The rise of telework has made it easy for executives to encounter the pitfall of enacting unproductive micromanaging practices. Without the convenience of seeing employees in person, managers often wonder whether their workers are using their office time on their duties, and not on easy distractions around the house.

 

One aspect that determines a company’s success amid the pandemic is how it establishes operational procedures and policies that promote discipline, trust and communication. According to chief information security officers from a range of agencies, cyber preparedness is a key factor in the balance between efficient monitoring and unnecessary micromanaging.

 

How remote work can help

 

Venice Goodwine, CISO at the Department of Agriculture, said streamlined network capacity and virtual private network access help the USDA operate in a remote setting. Speaking at a Splunk Cloud Summit, Goodwine noted that she manages over 100K employees who access agency data remotely. Without a stable cyber architecture, USDA’s daily operations would fall apart.

 

During the same summit, Department of Veterans Affairs CISO Paul Cunningham added that he and his team focused on employees’ data habits and whether personnel within the VA have sufficient training to practice telework. David Bottom, chief information officer at the Securities and Exchange Commission, noted that his agency’s shift to 100 percent remote work was made easy by observing proper cyber hygiene and implementing policy changes.

 

Bottom said he wants to make sure patches are updated and cybersecurity processes are in place for SEC’s networks. Goodwine, Cunningham and Bottom are among the many government officials who assert that a well-maintained cybersecurity infrastructure helps enhance trust and communication between management and employees. Adopting the same practices in the private sector could prove to be the factor that promotes a consistent workplace balance.

 

Mental health can make a change

 

Protocols for ensuring discipline are helpful tools to maintain work stability during the new normal. However, these structures fall apart when leaders fail to consider the human resource factor of their work environment. Employee mental health remains a key component in establishing a productive workforce. To this end, the Centers for Disease Control and Prevention has released a series of guidelines that can help people manage their mental health and reduce stress amid the pandemic.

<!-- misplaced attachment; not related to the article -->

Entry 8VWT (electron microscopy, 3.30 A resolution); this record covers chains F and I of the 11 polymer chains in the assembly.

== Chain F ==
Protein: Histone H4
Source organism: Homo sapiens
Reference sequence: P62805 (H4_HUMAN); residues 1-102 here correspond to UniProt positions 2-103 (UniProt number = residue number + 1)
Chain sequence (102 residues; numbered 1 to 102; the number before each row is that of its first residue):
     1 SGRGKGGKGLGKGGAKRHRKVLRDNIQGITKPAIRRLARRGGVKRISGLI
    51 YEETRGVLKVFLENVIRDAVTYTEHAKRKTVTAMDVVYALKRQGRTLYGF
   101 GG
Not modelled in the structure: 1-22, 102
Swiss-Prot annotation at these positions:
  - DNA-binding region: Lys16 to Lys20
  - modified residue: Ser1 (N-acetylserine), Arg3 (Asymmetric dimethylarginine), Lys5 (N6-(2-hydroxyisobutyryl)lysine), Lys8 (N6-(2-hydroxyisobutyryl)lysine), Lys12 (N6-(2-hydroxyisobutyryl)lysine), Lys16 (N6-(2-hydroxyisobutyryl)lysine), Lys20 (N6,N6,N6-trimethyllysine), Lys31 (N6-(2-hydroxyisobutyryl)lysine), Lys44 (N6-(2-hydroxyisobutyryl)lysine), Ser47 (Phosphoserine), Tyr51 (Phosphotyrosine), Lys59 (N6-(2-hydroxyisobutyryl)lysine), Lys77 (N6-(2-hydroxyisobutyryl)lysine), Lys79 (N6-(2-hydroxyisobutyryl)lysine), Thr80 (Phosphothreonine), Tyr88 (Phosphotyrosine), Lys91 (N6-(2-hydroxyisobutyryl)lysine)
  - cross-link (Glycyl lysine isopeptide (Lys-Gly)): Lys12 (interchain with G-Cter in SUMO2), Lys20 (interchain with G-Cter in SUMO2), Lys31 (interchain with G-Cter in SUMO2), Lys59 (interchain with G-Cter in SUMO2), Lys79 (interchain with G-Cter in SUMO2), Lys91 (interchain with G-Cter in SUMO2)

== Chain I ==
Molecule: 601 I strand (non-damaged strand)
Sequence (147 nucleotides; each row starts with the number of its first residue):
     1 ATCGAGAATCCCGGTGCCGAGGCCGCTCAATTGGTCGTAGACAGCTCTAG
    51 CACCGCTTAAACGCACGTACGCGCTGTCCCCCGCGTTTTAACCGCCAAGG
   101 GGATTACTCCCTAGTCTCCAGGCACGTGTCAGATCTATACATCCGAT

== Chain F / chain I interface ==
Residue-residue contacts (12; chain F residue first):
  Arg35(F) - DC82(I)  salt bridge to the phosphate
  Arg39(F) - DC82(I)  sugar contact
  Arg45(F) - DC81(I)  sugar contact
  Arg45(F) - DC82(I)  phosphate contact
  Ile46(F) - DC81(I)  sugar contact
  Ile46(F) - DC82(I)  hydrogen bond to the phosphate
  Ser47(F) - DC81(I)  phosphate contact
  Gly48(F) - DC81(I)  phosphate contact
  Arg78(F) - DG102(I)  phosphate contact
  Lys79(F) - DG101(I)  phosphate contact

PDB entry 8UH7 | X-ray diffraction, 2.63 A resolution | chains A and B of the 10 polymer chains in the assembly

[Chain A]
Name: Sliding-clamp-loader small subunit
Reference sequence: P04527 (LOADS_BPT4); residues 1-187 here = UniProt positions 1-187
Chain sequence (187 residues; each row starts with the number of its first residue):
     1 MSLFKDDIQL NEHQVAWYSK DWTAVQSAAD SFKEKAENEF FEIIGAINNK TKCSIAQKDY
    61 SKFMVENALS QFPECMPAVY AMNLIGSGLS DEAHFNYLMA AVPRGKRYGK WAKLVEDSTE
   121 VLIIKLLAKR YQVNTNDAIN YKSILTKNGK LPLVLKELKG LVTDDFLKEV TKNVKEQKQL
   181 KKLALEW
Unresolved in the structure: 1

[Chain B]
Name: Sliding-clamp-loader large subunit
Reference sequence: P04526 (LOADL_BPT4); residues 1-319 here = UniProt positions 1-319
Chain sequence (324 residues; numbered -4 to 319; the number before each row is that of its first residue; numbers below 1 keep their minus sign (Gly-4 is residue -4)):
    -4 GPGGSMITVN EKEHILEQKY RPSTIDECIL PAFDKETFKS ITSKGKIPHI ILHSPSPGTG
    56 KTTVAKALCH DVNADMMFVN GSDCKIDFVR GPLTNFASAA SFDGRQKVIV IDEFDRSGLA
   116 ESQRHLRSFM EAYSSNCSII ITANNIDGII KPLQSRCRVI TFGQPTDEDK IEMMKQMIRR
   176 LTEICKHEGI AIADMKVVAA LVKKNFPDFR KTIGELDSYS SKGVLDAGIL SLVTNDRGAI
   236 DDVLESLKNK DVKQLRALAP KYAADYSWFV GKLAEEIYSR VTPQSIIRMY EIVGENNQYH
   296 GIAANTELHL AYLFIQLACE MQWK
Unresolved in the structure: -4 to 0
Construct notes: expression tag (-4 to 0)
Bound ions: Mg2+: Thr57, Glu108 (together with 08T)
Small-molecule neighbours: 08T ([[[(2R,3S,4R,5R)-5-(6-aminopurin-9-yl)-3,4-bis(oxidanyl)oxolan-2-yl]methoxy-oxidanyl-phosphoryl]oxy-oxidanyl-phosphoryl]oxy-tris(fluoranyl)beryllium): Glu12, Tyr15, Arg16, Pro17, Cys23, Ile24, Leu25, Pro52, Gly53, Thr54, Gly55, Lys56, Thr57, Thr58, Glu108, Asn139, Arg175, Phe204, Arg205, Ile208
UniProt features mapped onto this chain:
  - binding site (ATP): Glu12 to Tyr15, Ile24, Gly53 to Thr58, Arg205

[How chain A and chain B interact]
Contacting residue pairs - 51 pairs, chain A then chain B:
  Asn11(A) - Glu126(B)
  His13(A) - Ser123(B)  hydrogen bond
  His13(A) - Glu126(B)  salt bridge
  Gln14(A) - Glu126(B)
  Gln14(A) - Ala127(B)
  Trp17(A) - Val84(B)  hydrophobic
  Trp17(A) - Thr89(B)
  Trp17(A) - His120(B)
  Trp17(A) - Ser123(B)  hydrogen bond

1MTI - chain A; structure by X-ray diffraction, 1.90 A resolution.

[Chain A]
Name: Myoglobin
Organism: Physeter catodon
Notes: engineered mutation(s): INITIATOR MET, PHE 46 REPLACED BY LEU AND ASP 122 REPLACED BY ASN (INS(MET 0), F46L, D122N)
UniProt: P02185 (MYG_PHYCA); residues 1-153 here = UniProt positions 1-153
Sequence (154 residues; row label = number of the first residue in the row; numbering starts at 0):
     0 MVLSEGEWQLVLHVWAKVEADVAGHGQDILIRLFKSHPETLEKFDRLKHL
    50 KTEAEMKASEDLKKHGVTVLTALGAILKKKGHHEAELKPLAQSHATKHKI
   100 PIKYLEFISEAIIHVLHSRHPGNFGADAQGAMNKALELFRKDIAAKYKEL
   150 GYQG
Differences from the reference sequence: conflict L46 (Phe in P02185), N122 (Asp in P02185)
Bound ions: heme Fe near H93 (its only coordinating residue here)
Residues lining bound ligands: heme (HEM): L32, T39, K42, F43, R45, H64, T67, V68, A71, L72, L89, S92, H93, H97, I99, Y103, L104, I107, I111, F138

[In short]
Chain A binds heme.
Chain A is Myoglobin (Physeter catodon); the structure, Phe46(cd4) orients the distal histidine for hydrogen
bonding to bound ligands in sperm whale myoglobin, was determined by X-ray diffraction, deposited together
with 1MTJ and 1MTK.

Leaders may find the CDC’s guide on how employees can cope with job stress and build resilience to be particularly helpful. According to the CDC, work-related stress could contribute to employees feeling overwhelmed, lacking motivation and having trouble concentrating. Stress can be exacerbated by factors such as a sudden workload shift, a lack of access to equipment needed to perform duties and adapting to a different workspace or work schedule. Executives would do well to consider enacting policies that reduce these factors to remove unnecessary strain on employees.

 

If an employee’s duties do not permit them to work remotely, the CDC also recommends management to emphasize their efforts to reduce concerns over being exposed to COVID-19 while at work. Employers could also provide a range of resources such as diagnostic tools, research portals and government organizations that address mental health issues.

 

During times of crisis, employees and clients turn to their leaders for guidance. The POC hopes that through a positive mindset, a secure operational infrastructure and a supportive environment, businesses can maintain a sense of security and stability amid the new normal.